There has been a perennial literary fascination with witches; they are, as Marion Gibson, professor of Renaissance and magical literatures at Exeter University says, “a shorthand symbol for persecution and resistance – misogyny and feminism in particular”. In a #MeToo world, where Donald Trump – a fan of the term “witch-hunt” – is US president, it is really no surprise that female writers are examining the role of the witch in new ways.
Cosslett explains that women of her generation, who came of age in the 1990s with TV programs such as Sabrina the Teenage Witch and Buffy the Vampire Slayer are now producing literature and films that grapple with perennial questions of power and agency. She also looks a bit at the history of witches in literature, from novels such as Jane Eyre to John Updike’s The Witches of Eastwick.
In my effort to read more science fiction, I often come across references to Samuel R. Delany’s seminal novel Dhalgren. Here novelist Jordy Rosenberg discusses how Delany’s fiction “reflects and explores the social truths of our world.” He includes a list of works to start with for readers looking to introduce themselves to Delany’s body of work.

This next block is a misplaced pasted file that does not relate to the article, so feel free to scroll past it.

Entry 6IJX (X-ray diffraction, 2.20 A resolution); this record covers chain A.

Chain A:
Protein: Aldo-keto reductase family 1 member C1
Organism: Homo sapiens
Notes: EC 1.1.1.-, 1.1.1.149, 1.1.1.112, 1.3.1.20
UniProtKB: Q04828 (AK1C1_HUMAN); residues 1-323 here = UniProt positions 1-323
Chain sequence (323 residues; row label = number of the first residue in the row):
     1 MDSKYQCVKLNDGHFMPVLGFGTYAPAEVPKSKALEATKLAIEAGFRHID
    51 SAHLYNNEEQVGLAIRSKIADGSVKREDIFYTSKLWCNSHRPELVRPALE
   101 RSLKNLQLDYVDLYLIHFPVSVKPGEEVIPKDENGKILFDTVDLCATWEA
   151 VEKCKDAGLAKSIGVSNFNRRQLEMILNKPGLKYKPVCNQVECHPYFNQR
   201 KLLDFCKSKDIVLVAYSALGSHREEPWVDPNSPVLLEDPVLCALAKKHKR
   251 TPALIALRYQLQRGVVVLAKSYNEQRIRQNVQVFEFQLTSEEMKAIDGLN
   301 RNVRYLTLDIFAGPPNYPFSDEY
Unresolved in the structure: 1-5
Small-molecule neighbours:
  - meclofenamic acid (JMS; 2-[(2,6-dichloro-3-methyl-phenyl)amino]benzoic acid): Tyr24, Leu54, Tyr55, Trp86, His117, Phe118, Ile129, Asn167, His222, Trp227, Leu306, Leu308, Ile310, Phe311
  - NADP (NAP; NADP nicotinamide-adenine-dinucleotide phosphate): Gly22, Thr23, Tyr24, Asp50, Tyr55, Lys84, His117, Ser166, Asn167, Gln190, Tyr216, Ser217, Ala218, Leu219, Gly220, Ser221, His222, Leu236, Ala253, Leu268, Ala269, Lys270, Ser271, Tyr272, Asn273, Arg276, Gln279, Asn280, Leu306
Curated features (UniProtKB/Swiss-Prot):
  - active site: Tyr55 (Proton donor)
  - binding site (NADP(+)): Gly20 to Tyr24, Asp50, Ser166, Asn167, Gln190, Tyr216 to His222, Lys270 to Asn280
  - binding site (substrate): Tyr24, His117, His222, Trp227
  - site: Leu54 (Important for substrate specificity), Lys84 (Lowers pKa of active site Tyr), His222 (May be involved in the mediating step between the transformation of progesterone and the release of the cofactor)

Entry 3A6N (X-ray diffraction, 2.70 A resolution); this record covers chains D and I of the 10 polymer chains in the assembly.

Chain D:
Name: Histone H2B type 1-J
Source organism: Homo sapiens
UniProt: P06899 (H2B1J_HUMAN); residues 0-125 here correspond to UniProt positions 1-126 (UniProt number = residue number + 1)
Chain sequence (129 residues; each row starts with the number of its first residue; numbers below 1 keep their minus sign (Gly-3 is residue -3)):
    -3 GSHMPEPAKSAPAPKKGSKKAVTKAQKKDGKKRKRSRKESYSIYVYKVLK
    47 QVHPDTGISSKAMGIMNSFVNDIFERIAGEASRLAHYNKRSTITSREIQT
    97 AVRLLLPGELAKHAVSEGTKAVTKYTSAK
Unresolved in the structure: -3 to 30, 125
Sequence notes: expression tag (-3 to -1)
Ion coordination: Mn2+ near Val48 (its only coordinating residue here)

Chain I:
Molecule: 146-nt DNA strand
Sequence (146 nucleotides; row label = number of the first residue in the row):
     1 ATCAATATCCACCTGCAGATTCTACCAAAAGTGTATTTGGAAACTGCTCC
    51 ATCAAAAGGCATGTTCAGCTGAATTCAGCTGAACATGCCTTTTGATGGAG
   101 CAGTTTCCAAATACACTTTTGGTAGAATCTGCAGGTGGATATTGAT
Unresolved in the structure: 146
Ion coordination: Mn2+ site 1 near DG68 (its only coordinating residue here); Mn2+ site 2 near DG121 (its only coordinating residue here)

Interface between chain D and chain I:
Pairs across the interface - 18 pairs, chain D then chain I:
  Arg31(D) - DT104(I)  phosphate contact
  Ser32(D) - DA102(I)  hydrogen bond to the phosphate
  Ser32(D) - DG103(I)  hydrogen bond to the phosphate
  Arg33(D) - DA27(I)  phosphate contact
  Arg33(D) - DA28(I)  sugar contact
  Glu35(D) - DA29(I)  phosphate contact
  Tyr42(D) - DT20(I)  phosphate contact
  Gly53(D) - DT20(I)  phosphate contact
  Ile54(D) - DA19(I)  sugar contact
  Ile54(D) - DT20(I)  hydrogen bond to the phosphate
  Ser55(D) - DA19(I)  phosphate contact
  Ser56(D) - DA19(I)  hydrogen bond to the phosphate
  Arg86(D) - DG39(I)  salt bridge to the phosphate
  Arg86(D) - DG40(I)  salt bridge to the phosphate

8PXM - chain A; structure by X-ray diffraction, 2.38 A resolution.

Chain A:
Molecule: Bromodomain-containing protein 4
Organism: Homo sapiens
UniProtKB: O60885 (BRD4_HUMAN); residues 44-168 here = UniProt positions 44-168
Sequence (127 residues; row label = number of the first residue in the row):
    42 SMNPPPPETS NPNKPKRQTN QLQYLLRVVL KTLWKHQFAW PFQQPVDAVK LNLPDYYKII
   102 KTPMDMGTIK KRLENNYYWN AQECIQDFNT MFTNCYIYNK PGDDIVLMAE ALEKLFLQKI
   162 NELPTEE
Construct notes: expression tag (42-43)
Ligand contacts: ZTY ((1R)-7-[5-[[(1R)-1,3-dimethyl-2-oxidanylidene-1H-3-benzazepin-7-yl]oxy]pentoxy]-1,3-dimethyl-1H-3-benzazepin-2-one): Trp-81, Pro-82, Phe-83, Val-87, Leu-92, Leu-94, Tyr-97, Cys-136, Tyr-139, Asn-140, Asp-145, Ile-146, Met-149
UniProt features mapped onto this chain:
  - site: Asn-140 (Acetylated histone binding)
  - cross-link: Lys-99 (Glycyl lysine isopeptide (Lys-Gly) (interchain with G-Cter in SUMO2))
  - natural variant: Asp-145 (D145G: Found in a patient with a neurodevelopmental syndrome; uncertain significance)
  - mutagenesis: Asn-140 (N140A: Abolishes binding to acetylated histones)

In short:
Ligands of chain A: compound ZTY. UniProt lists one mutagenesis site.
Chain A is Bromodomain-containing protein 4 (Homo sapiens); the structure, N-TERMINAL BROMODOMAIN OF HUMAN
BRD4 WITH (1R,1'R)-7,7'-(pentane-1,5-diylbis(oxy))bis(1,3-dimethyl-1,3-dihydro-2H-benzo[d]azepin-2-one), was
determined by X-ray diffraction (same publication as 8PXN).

When I was younger, I felt that I had to finish every book I started. But some time around my 40th birthday I realized that I had probably completed about half my life and no longer had the luxury of time to waste on books I wasn’t enjoying or learning from. I was therefore glad to come across this article by Sarah Shaffi, who writes:
It’s taken me decades to get to the point where I can start a book, realise I’m not liking it, and then just stop reading it. The first time I put DNF – Did Not Finish in book geek parlance – on my book spreadsheet (what? I read a lot for work and a spreadsheet is a good way to keep track), I felt relieved, freed, and a little rebellious.
Life is too short, and there are too many books to carry on reading one you’re not enjoying. Think of it less as quitting one book, and more as making room in your life for another that you could potentially love.